My wife and I share a rather narrow walk in closet. We each have our own side. In the middle is the Trip Zone.

Amazingly it works just fine for us.

Anonymous said...

Why do women want a room to themselves?

On mothers day, we have the family over and have a social event.

On fathers day, we have the family over and have a social event, because that's what mom wants.

A true fathers day would be everyone leaves dad alone for the day, in his man cave.

From my experience, that's not what mom wants.

Unknown said...

men have man-caves because everyone knows they're troglodytes and that's where troglodytes live. Women OTOH are enlightened creatures of intelligence,beauty and grrll power so what would their natural habitat be? Cloud 9? A pedestal? Dunno.

PS - "Clam Jam" LOL

Revenant said...

The idea that the term "man cave" is meant to insult men is silly. The term was invented and popularized BY married men as a label for the one non-domesticated room they control in a house otherwise controlled by their wives.

Ann Althouse said...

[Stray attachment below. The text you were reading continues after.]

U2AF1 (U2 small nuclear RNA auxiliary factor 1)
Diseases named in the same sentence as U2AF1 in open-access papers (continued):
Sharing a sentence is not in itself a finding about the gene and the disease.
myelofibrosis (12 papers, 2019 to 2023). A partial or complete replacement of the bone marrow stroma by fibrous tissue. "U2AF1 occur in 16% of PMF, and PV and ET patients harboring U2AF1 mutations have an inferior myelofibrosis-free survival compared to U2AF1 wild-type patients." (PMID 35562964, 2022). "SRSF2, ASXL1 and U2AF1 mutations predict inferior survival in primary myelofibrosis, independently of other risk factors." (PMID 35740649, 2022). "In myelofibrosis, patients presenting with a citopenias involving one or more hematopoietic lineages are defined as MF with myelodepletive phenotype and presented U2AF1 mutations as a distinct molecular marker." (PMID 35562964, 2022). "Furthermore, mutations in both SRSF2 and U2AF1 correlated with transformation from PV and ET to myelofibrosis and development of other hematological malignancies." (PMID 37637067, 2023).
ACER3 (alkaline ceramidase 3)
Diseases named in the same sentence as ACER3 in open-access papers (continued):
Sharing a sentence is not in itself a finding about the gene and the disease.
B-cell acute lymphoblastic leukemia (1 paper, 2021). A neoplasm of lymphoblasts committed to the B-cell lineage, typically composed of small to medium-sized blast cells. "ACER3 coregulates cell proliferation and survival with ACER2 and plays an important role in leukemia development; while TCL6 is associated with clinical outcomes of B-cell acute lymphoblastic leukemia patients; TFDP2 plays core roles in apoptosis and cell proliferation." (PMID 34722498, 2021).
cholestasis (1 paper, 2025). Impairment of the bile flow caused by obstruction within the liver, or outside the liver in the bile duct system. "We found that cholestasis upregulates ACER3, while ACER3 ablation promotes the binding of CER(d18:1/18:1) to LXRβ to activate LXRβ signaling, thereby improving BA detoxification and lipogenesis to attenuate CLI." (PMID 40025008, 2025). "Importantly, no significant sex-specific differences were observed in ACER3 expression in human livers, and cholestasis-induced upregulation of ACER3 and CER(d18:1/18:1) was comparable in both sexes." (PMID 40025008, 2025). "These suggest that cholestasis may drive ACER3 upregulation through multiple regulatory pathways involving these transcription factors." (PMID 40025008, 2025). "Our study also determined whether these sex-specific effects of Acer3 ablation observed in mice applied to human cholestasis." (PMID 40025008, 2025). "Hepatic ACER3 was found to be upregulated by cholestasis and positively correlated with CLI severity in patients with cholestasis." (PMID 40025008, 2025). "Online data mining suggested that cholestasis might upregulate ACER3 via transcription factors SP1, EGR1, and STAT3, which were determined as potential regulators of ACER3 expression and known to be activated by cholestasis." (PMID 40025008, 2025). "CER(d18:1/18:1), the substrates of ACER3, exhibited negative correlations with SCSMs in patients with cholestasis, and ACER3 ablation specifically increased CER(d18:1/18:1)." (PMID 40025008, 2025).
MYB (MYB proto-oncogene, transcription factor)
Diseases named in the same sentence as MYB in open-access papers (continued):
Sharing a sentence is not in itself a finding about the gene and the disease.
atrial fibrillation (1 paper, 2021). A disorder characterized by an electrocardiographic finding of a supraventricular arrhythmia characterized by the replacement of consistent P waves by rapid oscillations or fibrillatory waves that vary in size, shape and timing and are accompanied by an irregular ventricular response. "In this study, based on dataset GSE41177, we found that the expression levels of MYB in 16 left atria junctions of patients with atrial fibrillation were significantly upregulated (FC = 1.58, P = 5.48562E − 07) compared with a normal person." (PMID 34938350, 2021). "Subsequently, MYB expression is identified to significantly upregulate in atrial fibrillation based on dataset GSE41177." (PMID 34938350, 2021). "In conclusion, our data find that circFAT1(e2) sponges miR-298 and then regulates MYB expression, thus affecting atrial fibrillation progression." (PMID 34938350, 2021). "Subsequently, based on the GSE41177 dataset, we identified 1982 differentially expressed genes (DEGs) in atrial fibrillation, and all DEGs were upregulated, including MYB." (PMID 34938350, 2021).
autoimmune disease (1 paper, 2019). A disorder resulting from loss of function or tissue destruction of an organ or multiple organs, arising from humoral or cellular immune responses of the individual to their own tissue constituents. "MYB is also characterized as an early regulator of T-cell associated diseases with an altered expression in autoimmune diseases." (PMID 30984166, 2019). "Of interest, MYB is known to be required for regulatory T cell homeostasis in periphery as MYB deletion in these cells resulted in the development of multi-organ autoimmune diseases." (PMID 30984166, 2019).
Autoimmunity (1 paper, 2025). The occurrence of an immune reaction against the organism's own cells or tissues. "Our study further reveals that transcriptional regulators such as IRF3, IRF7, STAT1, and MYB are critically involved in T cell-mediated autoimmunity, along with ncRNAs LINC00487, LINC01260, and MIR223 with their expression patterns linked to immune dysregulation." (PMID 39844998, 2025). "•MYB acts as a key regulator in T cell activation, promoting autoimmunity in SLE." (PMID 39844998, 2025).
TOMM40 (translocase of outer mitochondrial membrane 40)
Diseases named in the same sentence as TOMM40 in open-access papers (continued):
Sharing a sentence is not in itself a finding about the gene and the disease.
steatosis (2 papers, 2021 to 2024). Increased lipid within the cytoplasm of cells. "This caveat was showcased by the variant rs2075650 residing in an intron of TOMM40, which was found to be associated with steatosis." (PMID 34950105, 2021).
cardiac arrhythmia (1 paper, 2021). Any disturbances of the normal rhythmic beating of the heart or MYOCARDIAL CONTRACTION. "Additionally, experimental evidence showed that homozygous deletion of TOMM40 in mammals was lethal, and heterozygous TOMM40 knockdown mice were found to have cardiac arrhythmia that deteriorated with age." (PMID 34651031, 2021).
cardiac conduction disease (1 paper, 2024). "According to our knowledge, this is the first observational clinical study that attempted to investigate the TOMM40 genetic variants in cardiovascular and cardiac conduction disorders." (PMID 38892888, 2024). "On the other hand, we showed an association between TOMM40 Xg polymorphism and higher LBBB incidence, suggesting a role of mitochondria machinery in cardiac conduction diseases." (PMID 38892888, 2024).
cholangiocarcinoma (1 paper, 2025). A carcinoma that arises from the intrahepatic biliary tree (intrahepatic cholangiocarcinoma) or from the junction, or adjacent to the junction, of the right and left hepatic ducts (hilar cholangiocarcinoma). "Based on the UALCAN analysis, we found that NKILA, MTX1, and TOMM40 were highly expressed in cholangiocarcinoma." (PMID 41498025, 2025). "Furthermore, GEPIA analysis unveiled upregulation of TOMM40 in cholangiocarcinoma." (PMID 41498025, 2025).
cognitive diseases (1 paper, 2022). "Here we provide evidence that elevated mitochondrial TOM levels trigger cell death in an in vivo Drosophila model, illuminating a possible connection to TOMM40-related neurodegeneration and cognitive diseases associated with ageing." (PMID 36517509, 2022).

Since "den" is a completely normal word for a room in the house, despite its animal reference, there's nothing insulting about "cave." It suggests a pleasant and safe place to hole up.

Anonymous said...

If I heard "woman-cave" my first thought would be "vagina." And I do mean "vagina" and not "vulva"!

wildswan said...

Women used to have a "drawing room" where they drank tea and exchanged gossip with other women and received men at designated hours - see Jane Austen. And they had a "sitting room" where they sat and drew or practiced the music they played in the drawing room - see Jane Austen. Plus they had to keep the entire rest of the house (or cave) running - except the man cave. It's all pretty tiresome and I wonder - Do women really want a "room of one's own."

The best room I ever had was a hidden crawl space in the attic behind the walls where I sat on planks put across the ceiling laths and read by flashlight while outside the tumult and the shouting raged.

tim maguire said...

Revenant said...The idea that the term "man cave" is meant to insult men is silly.

No, it's plain English. And I have never, ever, heard the word used by a man. Only by wives belittling their husbands.

Prof., I don't see the logic in your assertion that the word "den" negates the caveman reference.